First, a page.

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Retaining Teachers of Color in the Classroom Starts with Listening

Teach Plus
Oct 29 · 4 min read

By Idalmi Acosta

Every year, I begin with a PowerPoint introducing myself to my students. I tell them that I was born in the Dominican Republic and that my first language is Spanish. I ask if they’ve ever had a Latinx teacher before and usually over 80% of them say no. I feel a weight settling on my shoulders as I realize that to them, I’m not just any teacher but a representation of themselves. There aren’t many teachers of color in my school. When you’re a teacher of color, you have added pressures from everyone.

These pressures can mean many things. Sometimes they add up to extra work. I have been asked often to translate conversations and documents, with no extra compensation for these tasks. I have not refused to do them because I wanted to help my students and families. The need for Latinx teachers in our community is great and I often end up being put in situations that require me to do more than other teachers. The pressures can also add up to insensitivity and stereotyping. From touching my curly hair to assuming that I am an undocumented immigrant because I’m Latinx, my colleagues throughout the years have at best made me feel uncomfortable and at worst, questioned my worth as a true member of the team.

My family came to the United States in search of the American dream. My dad has always wanted us to be more successful and have a better life then he did. He was so proud when I got accepted to college and he wanted me to become a lawyer. Law has never interested me; instead, I have a job that I love, teaching. Yet teaching doesn’t allow me to help support my family in a way that I would like. This is a point of tension every time I speak to my dad and I can feel his silent disapproval. I know that I’m not the only one who has had to grapple with these kinds of pressures; many teachers of color do as well.

A recently-released report from Teach Plus and The Education Trust lays out the reasons why teachers of color leave the classroom. I can relate to many of these and I support all the recommendations to help retain teachers of color in the profession. If we want to keep teachers of color in the classroom, we need to implement systemic changes. We need to have explicit conversations with teachers of color about the extra responsibilities on their schedule and we need to provide financial incentives for their work. If I am taking on more than one role in my school, such as translating for our Spanish-speaking community, I should be compensated for that work. In addition, school administrators should work to hire parent coordinators, secretaries who are bilingual, or translators if the school has a Latinx population.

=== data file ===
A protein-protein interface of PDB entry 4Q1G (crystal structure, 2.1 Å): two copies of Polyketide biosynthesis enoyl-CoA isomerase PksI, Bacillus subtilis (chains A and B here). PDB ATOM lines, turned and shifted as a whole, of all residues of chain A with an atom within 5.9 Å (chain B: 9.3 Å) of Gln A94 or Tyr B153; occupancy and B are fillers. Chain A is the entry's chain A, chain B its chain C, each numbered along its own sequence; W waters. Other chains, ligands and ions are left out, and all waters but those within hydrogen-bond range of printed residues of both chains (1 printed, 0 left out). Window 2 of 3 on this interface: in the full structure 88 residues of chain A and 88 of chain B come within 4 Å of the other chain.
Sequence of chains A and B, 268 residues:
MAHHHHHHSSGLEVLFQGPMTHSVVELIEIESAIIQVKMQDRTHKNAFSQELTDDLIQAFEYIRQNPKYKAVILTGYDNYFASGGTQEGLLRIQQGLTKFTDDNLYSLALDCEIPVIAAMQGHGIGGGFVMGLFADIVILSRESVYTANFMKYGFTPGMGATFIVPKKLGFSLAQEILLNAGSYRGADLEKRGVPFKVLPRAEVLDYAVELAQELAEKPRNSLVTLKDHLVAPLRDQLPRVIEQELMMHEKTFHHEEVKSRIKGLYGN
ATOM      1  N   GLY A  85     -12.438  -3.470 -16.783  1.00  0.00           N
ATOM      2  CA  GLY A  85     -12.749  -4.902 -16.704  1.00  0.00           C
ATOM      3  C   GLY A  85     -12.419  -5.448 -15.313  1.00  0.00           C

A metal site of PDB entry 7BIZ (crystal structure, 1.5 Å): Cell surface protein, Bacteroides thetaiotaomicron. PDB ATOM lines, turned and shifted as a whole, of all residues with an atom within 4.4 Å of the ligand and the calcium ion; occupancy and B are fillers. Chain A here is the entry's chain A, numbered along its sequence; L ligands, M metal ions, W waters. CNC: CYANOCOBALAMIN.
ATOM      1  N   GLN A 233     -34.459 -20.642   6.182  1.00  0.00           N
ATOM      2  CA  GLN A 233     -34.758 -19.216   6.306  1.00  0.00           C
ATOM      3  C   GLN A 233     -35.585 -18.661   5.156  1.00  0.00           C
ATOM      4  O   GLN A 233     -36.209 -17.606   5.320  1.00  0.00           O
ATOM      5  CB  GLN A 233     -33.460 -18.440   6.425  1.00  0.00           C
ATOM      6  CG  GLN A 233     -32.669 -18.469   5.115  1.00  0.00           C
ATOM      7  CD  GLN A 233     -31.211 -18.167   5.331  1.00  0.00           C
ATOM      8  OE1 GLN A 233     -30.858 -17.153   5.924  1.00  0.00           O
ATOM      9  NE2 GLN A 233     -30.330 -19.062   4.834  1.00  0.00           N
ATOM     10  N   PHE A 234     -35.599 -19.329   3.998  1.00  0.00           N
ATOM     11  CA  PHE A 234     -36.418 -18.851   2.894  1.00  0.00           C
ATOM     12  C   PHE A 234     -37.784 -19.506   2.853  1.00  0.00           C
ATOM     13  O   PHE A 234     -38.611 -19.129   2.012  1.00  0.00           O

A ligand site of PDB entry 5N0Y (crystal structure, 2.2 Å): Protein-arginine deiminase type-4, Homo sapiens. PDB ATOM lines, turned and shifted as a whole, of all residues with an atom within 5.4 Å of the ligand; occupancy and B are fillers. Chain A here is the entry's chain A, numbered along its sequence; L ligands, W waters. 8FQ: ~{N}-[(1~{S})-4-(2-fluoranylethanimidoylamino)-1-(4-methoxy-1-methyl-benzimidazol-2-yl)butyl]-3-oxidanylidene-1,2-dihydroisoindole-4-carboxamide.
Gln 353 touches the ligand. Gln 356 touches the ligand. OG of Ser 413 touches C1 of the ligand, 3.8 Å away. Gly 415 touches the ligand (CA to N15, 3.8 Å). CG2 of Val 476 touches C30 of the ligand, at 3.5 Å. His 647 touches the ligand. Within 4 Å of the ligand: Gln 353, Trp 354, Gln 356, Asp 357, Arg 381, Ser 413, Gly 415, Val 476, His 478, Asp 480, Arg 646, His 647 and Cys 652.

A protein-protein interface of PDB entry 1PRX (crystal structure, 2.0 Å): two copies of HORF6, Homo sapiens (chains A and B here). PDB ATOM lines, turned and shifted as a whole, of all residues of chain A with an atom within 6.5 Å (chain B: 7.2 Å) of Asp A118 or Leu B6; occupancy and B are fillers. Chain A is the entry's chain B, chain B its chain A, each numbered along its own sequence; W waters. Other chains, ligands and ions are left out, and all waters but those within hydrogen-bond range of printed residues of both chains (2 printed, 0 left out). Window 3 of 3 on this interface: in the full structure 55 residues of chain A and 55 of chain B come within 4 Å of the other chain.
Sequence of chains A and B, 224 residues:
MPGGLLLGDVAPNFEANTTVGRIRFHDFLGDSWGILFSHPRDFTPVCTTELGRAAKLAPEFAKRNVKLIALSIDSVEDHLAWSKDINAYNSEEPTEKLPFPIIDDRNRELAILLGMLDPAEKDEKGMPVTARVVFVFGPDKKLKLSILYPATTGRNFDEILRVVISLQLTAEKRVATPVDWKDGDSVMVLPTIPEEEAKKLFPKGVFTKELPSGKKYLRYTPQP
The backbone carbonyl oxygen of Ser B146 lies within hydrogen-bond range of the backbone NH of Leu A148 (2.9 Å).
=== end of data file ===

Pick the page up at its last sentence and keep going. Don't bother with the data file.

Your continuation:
Diversity and equity training is crucial to ensuring that our work environment is safe and comfortable for everyone in the building. Every school should have mandatory racial equity training and readings, followed by in depth discussions about identity, microaggressions, and implicit bias so that we can begin the process of looking inward and confronting our biases to become better people and better educators. This type of training also benefits our students and ensures they get the best quality education.

Most importantly, if we want to keep teachers of color in the classroom, school, district, and state leaders need to start listening to us and understanding our stories and experiences. That is the first step towards implementing the changes we need to make to retain the teachers of color we already have and to recruit new ones into the profession.


Idalmi Acosta teaches 10th grade ELA at Riverside High School in Indianapolis. She is a Teach Plus Indianapolis Policy Fellowship alumna.

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